As your baby grows, her nutritional needs grow with her. During the first two years, up to 75 per cent of each meal goes to building your baby’s brain.
Here’s when to introduce your baby to solid foods and why getting the timing right is so important.
In brief: Feeding your baby solid foods
Before 6 months, breastmilk alone meets all your baby’s energy and nutrition needs.
Start to introduce soft foods at 6 months when your baby needs more energy and nutrients than your milk alone can provide.
At 6 months, start giving your baby just two to three spoonfuls of soft food, such as porridge, mashed fruits or vegetables, twice a day.
Start feeding both breastfed and non-breastfed babies solid foods at 6 months. Waiting too long can put your baby at risk.
Up to 6 months old
From the first hour of life, through to 6 months old, your baby can receive all of the nutrition she needs to grow and develop from your milk. She doesn’t need anything else – no water, tea, juice, porridge or any other foods or fluids during this period.
Myth: Babies need solid food sooner than 6 months old
When you breastfeed your baby frequently, starting foods earlier than 6 months is not necessary and can even be harmful.
Introducing foods or fluids other than breastmilk to your baby before she is 6 months old can increase her risk of illnesses, such as diarrhoea, which can make her thin and weak, and even be life-threatening. Your baby may also breastfeed less often, so your supply of milk, her most vital food, may decrease.
A mother’s milk is the safest and healthiest food for the first 6 months of life for all children everywhere. It is a constant, safe source of essential nutrition, wherever you and your baby live in the world.
If you see your baby with her hands near her mouth when she’s still younger than 6 months, you may think she’s not getting enough to eat from your milk alone. Actually your baby is showing normal feeding signs, they are just more developed now that she’s older. It doesn’t mean your baby needs solid food early. Your baby is ready when she is 6 months old.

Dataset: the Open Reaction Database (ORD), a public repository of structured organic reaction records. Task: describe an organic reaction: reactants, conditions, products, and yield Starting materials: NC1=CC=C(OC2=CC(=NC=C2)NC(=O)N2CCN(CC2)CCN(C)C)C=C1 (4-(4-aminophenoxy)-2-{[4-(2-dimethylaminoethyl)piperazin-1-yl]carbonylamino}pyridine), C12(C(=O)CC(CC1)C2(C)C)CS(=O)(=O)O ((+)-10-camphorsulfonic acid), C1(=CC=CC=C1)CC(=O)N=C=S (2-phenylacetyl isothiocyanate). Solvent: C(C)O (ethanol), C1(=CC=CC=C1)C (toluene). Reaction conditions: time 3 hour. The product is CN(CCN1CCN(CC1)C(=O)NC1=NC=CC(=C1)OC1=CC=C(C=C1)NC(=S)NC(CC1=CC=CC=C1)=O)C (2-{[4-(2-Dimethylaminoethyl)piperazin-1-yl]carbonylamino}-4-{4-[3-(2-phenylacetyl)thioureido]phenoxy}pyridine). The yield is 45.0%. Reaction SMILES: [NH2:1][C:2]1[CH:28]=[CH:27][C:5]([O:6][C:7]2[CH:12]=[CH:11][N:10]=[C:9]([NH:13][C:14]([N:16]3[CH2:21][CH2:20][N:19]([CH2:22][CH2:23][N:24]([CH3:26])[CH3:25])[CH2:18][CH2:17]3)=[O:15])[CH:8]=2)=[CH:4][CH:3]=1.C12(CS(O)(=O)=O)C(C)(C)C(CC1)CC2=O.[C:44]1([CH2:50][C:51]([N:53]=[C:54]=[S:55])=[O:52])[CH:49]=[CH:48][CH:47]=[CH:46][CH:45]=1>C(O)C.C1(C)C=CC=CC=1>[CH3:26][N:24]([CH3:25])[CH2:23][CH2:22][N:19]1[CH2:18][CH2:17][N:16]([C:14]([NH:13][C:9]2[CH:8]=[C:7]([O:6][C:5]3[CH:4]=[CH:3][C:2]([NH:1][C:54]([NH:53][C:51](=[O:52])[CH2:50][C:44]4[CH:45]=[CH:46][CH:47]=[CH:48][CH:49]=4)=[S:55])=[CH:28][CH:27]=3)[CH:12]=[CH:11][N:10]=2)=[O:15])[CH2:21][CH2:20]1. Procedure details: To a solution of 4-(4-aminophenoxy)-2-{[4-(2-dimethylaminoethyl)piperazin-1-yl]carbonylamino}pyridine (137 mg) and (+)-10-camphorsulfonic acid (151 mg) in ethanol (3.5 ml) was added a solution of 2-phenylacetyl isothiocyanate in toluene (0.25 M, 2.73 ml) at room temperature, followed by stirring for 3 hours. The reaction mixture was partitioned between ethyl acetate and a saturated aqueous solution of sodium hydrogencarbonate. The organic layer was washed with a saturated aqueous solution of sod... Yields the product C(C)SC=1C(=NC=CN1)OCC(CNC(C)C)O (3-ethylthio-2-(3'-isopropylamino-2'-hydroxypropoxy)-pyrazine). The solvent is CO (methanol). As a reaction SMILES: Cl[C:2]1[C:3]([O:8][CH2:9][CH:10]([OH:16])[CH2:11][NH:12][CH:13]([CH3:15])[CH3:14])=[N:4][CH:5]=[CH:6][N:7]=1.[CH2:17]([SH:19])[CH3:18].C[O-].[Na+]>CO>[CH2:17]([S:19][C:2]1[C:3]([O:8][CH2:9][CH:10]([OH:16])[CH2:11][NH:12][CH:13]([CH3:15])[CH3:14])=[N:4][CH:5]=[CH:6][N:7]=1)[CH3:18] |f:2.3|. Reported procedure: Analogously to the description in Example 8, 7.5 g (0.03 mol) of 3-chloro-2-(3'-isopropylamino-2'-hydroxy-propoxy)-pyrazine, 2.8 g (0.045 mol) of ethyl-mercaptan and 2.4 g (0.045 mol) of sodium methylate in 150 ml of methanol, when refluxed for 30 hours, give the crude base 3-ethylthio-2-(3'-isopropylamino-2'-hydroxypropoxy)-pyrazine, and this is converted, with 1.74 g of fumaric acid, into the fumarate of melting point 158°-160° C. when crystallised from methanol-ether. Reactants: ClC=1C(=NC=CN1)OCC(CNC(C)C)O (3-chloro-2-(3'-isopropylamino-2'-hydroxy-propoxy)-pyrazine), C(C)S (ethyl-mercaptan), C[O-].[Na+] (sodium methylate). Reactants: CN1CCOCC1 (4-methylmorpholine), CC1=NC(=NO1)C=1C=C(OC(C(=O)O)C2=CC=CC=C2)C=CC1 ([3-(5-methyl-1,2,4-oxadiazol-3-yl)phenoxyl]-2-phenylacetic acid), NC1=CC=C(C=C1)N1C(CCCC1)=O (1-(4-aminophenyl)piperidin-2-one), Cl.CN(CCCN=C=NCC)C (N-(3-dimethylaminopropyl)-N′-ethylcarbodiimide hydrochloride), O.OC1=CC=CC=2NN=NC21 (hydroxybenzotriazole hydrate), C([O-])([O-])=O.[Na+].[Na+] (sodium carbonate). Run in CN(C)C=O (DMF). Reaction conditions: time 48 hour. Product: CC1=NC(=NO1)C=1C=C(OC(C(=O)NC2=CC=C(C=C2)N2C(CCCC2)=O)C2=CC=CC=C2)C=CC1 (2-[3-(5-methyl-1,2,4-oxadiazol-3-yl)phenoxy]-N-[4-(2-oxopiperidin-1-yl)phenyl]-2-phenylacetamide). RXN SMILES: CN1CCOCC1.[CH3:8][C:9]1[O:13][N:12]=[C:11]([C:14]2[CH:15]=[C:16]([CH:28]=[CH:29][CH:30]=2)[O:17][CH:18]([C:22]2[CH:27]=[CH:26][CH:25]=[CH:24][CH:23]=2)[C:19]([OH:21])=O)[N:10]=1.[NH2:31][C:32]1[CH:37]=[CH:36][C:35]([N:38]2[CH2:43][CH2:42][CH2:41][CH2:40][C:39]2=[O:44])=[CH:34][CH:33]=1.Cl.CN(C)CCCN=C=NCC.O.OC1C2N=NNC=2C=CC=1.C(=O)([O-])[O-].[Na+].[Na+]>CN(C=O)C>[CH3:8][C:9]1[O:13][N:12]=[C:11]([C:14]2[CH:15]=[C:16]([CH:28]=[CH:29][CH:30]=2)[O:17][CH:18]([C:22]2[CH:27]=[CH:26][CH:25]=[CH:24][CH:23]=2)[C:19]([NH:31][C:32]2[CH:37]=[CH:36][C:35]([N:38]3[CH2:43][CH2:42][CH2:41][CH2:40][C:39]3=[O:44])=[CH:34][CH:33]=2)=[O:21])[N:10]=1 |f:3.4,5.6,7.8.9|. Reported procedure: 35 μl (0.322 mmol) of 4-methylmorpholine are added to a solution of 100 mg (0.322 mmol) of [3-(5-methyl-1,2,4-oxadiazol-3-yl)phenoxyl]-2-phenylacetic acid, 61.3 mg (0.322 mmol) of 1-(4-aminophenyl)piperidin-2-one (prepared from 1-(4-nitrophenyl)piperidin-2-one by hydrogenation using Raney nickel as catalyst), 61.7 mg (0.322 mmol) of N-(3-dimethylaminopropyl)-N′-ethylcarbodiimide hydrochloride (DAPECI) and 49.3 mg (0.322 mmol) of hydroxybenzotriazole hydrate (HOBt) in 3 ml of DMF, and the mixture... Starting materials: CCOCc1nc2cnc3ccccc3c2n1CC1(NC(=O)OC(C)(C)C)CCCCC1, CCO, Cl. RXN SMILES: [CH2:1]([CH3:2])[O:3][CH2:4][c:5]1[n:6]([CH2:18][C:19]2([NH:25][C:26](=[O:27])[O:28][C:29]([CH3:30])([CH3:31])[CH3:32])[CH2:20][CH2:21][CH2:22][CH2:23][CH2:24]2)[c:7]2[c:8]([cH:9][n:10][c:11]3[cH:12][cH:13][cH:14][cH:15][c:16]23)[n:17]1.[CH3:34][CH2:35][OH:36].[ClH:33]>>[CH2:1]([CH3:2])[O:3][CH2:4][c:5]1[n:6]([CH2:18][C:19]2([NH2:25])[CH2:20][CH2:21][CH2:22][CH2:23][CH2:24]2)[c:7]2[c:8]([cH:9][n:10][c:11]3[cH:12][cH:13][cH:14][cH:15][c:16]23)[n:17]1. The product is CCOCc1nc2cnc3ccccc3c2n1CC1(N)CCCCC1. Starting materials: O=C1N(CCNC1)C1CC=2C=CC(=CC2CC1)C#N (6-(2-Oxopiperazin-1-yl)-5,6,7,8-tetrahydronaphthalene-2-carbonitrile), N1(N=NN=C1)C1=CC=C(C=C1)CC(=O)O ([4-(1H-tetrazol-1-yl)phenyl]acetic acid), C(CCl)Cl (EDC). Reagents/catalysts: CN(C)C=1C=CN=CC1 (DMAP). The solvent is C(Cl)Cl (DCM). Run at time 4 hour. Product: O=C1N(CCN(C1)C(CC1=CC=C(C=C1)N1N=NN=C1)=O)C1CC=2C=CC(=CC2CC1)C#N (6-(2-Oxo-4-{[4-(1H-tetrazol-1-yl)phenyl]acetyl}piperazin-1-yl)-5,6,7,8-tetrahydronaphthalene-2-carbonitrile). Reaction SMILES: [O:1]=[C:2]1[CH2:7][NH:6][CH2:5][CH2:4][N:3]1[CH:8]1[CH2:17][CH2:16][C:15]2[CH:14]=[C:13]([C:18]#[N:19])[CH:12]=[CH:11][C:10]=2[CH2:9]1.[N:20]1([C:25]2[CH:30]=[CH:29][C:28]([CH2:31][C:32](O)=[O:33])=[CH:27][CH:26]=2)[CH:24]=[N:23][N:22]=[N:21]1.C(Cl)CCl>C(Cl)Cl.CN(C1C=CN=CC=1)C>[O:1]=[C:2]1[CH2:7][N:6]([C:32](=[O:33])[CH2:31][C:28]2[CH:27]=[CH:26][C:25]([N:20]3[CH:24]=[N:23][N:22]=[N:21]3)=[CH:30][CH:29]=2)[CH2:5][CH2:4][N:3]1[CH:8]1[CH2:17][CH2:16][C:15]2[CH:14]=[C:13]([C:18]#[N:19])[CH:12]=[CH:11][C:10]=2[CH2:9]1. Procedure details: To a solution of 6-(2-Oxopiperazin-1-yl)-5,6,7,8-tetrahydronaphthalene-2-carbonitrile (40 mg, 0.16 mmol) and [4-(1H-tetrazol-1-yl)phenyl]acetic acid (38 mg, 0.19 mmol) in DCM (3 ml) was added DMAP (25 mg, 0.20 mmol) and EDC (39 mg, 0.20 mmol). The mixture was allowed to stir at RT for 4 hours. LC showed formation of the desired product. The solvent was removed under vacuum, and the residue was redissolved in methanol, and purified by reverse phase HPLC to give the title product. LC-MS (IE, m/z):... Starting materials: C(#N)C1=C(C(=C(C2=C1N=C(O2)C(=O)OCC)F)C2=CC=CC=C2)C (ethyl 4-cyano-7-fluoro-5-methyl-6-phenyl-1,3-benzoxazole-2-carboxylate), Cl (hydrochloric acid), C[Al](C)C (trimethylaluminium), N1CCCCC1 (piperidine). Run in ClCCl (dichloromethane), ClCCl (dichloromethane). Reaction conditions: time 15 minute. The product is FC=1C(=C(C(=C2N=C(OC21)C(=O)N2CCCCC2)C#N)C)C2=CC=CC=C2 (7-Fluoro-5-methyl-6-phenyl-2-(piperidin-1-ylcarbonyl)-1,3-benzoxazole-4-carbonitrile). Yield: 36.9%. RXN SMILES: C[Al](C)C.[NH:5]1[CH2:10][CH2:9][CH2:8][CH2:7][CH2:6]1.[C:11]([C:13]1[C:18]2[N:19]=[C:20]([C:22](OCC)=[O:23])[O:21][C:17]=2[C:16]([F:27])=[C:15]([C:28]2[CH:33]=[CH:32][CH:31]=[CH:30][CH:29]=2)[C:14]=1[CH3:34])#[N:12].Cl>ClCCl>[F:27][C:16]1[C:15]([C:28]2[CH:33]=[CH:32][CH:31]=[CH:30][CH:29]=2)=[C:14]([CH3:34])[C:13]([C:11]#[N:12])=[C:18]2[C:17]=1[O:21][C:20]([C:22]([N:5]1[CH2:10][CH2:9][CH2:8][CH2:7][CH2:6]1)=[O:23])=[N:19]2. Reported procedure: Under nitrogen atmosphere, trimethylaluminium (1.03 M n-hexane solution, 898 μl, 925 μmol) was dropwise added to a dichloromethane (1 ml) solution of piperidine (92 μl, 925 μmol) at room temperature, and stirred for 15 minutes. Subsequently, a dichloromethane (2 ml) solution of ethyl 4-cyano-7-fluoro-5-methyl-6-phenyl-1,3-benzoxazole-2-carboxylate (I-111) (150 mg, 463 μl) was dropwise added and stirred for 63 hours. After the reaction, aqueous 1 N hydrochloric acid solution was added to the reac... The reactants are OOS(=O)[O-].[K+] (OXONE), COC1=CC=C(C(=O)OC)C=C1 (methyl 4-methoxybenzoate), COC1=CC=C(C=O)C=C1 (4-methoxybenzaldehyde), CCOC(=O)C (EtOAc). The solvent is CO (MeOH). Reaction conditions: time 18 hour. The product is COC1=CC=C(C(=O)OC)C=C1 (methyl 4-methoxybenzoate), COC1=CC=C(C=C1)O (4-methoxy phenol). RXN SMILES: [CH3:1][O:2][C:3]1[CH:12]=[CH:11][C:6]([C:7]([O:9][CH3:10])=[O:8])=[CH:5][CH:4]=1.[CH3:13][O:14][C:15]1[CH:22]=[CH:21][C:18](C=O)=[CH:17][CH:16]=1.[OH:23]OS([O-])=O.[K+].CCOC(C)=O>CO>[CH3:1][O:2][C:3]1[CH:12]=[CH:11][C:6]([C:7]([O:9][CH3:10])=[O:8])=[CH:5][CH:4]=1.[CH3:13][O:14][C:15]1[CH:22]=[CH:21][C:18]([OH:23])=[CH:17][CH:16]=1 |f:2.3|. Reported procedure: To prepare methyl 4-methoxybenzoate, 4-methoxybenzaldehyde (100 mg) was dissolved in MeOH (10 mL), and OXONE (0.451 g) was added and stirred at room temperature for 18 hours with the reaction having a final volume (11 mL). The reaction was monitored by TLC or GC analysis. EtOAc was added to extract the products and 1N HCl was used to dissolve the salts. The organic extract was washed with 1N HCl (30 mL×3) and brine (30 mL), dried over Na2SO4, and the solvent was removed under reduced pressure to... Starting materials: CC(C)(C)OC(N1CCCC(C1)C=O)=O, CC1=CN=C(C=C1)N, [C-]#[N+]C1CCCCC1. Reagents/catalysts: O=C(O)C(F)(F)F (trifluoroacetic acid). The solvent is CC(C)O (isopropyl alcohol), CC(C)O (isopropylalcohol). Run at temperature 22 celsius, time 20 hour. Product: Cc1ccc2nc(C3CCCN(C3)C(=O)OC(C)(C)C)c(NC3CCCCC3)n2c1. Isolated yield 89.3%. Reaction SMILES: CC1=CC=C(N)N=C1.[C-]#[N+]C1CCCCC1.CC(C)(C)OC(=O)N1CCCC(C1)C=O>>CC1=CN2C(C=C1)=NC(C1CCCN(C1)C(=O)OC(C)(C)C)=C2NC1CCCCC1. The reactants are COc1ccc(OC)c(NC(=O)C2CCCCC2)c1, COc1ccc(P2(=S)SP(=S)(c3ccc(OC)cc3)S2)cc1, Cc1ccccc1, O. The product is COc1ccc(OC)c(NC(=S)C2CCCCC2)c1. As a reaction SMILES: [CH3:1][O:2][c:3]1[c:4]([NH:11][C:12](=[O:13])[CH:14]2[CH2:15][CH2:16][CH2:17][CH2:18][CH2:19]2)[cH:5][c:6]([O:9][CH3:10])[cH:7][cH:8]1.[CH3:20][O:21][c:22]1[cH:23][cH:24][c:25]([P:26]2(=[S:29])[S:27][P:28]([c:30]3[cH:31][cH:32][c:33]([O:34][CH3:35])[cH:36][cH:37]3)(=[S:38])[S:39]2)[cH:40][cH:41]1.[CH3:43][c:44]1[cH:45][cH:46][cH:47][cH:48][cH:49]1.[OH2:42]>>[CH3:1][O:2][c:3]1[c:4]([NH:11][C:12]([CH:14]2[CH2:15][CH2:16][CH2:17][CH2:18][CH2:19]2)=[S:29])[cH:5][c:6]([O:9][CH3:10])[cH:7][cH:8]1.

Myth: Boys need more than breastmilk
Both baby girls and boys need the same amount of food to be healthy and grow strong and smart. Your milk alone will meet the nutrition needs of both a son or a daughter in these first months of life.
6 months and older
When your baby reaches 6 months, his rapid growth and development require more energy and nutrients than your milk alone can provide. He needs to start eating solid foods in addition to breastmilk to keep up with his growing needs.
When to feed your baby solid foods
Feed your baby whenever you see him give feeding signs. After washing hands with soap, start by giving your baby just two to three spoonfuls of soft food, such as porridge, mashed fruits or vegetables, twice a day. Continue to breastfeed as often as before.
If you do not breastfeed your baby, the best time to introduce her to solid foods is also at 6 months of age. This is the age when all babies, breastfed or not, need to start getting solid foods to ensure they are getting all the nutrition their growing bodies need.
Living with HIV
If you are living with HIV, introduce your baby to his first solid foods at 6 months and continue to breastfeed him while taking your ARV medicines and following your treatment plan.
Don't wait too long to start solid food
Your baby’s body needs the extra energy and nutrients to help him to keep growing. Waiting too long may cause your baby to stop gaining weight at a healthy rate, and put him at risk of becoming thin and weak.